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Mark C.

Cone 6 call today-no help

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I had a person call waiting to fire her stuff to cone 6-she had the local art center bisque the work and she is glazing it to herself but they do not fire cone 6.The clay was cone 6 and her glazes are cone 6.

 Only High fire and low fire it seems.They sent here away.

I told her I only fired to cone 10 and reduction at that. Also mentioned I never fire others work and told her some of the short list of reasons. I passed on a name that may do this for her?

Seems cone 6 is not much used around these parts.I only know of a few private hobbyists  using this temp .

Seems like many ceramic Magazines are really focused on cone 6.

The local clay supplier sells hardly any cone 6 clay and supplies around here.

 

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Mark:

actually that surprises me given the cost of energy on the West Coast. I do not have an exact count, but my supplier tells me it is mostly cone six around here. Electric is cheap, I pay 0.08 cents per kilowatt. I think down in the City itself it is around 0.14 cents???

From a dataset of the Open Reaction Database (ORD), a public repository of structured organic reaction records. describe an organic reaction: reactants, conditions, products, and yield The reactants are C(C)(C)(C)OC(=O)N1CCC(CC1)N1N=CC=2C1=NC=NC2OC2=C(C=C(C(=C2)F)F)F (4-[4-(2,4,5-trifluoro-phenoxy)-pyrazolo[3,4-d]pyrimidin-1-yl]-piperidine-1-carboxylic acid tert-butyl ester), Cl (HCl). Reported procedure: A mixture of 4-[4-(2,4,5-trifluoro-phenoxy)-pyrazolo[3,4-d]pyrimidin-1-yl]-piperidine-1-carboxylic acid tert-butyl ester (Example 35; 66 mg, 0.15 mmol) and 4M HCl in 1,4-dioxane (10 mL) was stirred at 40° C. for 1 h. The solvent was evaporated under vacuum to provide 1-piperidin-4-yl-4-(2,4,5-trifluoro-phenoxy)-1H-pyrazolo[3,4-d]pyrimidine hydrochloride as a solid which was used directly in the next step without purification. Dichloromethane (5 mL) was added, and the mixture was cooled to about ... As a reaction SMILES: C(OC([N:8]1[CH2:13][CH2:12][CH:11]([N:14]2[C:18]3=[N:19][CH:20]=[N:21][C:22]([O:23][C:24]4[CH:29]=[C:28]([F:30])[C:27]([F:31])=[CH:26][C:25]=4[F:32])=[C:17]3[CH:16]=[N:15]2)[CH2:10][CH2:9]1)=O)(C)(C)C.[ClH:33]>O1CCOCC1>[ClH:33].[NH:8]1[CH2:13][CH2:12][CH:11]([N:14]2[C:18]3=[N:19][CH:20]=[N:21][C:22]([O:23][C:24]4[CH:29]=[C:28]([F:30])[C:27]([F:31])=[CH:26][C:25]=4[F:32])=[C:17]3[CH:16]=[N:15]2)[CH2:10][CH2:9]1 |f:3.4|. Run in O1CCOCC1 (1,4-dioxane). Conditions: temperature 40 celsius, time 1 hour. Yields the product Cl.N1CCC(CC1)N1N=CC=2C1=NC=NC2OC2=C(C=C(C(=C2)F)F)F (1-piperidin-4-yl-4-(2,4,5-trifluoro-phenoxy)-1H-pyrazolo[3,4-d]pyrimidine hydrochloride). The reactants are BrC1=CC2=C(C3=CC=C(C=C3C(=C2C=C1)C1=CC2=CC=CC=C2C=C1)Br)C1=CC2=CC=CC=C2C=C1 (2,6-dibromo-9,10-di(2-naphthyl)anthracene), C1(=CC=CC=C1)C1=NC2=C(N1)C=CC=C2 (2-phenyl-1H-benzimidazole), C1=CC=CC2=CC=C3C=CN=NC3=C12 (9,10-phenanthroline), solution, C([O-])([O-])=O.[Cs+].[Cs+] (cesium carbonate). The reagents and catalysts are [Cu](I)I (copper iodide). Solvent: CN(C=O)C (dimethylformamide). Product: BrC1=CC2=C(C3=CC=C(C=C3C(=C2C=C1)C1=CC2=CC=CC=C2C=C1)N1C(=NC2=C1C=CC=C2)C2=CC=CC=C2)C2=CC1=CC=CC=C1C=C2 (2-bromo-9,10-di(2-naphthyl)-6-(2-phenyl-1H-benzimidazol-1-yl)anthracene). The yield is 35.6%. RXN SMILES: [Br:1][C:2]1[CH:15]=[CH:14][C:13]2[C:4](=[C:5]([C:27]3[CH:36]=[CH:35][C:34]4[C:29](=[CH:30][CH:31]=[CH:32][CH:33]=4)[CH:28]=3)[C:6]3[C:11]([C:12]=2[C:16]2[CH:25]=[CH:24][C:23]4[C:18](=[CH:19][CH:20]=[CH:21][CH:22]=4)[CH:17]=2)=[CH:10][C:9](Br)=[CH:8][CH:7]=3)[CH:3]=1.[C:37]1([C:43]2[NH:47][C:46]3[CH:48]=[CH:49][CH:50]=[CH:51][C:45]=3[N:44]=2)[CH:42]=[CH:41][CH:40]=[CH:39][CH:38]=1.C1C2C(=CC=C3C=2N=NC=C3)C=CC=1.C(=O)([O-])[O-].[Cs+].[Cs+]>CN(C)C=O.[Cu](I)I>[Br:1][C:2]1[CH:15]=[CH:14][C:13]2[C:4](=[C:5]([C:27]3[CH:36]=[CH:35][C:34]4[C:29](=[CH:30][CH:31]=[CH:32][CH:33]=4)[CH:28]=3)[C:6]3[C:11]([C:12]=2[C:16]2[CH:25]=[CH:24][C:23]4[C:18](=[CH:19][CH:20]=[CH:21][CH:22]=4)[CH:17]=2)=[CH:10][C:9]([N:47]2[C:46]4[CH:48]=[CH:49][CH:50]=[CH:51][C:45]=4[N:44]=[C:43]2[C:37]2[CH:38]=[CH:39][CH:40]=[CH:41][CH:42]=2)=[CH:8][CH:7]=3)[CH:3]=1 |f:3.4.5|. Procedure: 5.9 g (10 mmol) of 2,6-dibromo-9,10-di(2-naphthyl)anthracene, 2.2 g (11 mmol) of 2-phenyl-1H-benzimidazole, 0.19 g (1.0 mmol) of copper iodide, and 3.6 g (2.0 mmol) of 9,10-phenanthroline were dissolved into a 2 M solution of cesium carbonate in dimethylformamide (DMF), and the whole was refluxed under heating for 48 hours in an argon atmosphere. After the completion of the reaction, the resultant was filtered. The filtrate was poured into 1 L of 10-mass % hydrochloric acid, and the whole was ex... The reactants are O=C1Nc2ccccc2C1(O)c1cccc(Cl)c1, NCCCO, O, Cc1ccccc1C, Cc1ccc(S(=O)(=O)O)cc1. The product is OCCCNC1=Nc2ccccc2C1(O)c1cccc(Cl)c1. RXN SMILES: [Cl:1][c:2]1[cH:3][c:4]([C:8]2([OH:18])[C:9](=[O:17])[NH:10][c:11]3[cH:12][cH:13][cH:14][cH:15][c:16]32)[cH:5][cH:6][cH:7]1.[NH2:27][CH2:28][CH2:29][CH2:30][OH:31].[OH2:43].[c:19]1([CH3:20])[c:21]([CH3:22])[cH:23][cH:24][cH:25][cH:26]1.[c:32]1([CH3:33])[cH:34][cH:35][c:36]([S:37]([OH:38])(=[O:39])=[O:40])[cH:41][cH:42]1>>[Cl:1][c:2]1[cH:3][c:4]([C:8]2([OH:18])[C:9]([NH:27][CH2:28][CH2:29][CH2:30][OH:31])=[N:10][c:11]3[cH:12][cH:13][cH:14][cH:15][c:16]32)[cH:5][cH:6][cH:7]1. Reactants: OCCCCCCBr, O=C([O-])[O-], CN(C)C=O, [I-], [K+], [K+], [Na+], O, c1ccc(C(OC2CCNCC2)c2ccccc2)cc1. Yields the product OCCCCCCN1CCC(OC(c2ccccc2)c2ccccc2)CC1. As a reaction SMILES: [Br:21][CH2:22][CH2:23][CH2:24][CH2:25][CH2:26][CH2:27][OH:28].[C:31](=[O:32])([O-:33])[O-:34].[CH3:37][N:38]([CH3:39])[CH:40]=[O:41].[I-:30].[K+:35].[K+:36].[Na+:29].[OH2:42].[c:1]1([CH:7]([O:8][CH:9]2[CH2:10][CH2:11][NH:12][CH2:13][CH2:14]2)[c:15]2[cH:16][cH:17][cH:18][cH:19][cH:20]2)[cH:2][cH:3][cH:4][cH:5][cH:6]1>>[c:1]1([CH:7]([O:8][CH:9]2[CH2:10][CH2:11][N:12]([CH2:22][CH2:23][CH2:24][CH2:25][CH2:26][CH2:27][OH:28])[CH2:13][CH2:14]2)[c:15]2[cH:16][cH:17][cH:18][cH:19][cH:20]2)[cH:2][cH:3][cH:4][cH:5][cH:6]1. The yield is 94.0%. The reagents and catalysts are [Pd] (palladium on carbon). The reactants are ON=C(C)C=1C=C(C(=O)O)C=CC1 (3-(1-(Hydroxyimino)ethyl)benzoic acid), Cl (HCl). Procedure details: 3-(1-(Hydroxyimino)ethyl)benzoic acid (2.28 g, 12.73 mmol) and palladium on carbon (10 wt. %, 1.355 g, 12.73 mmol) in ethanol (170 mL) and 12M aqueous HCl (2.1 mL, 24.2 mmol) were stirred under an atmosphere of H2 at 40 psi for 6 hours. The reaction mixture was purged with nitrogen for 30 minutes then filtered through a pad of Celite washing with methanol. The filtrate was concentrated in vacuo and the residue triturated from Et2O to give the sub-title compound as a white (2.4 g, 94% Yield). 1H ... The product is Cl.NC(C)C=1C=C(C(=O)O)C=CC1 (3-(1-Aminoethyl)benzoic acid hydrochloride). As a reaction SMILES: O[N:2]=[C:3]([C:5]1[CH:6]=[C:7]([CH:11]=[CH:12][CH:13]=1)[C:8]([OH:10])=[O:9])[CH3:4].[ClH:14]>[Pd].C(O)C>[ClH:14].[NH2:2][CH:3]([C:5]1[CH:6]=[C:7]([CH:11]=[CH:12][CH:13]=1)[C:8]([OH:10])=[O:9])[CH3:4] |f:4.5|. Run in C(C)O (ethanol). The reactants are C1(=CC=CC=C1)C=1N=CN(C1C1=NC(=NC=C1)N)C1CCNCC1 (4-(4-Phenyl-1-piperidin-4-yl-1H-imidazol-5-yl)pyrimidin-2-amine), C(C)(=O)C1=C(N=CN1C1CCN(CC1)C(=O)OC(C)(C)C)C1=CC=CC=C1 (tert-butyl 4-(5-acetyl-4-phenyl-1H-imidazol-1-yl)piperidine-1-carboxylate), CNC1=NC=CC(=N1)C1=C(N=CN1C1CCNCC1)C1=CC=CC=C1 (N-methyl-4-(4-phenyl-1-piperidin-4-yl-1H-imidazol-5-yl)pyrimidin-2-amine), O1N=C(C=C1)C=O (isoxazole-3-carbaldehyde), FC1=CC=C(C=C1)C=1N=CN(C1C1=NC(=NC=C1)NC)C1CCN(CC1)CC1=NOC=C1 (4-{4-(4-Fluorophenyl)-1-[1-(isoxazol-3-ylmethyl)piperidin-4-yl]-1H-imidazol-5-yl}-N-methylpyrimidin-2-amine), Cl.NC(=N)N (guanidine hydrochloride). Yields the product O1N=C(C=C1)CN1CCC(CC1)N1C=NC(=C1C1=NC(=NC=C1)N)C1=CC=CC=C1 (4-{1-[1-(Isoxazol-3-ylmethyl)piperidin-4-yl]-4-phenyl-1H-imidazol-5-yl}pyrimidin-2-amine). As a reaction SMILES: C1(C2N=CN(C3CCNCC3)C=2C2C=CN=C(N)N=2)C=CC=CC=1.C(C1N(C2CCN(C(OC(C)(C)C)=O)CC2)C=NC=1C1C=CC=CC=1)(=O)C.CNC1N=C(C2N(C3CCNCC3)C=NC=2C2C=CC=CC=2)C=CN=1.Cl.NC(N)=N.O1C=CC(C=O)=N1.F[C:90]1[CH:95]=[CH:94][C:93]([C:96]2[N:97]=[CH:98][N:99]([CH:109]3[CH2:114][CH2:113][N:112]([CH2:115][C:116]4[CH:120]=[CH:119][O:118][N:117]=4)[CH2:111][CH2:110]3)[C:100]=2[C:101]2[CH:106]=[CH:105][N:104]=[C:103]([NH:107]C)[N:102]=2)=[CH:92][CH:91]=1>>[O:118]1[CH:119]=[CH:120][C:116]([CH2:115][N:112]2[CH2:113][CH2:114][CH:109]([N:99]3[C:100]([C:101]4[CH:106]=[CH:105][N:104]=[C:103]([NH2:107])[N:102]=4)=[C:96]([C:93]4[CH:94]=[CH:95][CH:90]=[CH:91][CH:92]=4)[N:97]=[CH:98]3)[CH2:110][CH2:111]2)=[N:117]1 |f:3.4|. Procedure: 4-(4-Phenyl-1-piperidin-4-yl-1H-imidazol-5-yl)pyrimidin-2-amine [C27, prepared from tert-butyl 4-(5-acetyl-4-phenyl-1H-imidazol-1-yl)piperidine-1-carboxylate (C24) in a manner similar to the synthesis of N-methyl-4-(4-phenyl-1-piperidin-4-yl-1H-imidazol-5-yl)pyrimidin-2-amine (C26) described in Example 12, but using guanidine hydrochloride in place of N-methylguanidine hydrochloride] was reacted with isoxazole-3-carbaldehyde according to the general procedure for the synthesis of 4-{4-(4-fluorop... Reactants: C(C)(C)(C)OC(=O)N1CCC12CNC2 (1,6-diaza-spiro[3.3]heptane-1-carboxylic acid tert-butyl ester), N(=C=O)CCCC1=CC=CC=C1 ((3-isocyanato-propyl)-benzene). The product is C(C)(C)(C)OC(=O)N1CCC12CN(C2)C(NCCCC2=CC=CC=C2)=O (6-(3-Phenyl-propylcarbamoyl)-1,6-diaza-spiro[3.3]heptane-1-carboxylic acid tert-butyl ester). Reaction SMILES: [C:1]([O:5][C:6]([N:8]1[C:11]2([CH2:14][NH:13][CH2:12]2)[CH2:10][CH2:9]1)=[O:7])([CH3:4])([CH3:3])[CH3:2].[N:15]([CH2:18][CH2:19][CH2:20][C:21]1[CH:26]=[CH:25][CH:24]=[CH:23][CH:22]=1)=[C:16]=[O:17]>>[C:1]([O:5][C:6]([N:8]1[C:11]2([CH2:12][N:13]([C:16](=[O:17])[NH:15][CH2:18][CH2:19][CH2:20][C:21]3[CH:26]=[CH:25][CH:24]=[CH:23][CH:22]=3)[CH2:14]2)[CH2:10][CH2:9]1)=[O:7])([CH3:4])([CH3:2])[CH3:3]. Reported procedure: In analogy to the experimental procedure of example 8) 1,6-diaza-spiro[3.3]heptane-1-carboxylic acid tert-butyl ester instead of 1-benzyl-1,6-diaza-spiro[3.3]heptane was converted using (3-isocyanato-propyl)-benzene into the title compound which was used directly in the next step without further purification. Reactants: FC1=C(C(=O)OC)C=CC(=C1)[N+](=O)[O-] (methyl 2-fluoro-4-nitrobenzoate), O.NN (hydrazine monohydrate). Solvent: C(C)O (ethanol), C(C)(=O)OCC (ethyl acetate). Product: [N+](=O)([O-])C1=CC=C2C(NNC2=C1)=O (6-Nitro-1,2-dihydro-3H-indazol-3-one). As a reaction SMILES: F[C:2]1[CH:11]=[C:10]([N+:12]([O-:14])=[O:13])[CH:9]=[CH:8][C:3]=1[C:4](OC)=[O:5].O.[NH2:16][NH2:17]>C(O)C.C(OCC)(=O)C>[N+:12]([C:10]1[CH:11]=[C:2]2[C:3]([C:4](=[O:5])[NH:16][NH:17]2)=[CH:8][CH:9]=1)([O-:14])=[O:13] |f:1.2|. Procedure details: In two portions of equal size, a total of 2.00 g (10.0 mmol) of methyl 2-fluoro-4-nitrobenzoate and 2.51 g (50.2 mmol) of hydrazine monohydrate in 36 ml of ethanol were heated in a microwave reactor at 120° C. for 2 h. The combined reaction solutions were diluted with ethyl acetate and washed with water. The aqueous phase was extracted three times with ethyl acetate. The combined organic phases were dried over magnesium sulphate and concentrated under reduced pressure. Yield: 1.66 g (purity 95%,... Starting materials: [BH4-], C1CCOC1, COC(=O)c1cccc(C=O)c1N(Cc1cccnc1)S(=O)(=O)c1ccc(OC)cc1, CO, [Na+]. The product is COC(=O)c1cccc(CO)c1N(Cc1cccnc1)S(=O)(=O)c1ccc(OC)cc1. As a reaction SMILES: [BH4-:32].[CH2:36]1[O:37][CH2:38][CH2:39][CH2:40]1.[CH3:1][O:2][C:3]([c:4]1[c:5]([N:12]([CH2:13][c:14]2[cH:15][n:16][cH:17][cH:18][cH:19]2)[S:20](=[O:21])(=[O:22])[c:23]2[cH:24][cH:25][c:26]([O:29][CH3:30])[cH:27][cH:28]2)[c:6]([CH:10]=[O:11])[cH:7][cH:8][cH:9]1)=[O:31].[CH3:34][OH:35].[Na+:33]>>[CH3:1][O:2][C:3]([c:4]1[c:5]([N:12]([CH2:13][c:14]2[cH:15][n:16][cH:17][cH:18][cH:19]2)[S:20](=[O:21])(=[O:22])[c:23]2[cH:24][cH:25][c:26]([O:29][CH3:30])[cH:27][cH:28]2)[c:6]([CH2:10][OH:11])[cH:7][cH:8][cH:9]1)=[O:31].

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I've been firing ^6 since 1980. Reduction from 1980 to 2000 at MSU-Billings. Then I switched to oxidation when I retired. Actually I was transitioning to alternative firings around then. I think ^6 is a greener way to go regarding energy consumption. I developed excellent glazes  for ^6 reduction that looked like ^9-10.  Cut hours off the firing.  The Clay Studio in Phila fires ^6 reduction and has for over a decade. I did a residency there in 2003.

There are good ^6  maturing clay bodies here in Montana, although many potters still fire to ^9-10 .  Julia Galloway at UM fires soda at ^6.  The Bray has ^6 " porcelain".  I guess it depends of resources and costs. It is definitely more economical without compromising quality IMO.

Mark, I agree with you about never firing others work. I took exception when my friend, Chip Clawson, was working at the women's prison on a huge 100% for art project with the inmates. He needed to fired some pieces they made and I offered him use of my big oval kiln saving him a 560 mile run back and forth to his studio in Helena. he was the tech and manager of the Bray Clay Business and definitely knew what he was doing. Otherwise, I ave seen too many disasters from people who don't know what they are doing and wanting to use others' private equipment. I doubt those people have any sense of the costs of repairing disasters.

marcia

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Out electric rates are sky high  so that's a Big factor

Nerd they are giving you almost free electricity-must be that light up rural America program from the 30s and you are still on that rate?

My rates are tiered sand are-

.36 cents peak

.25 part peak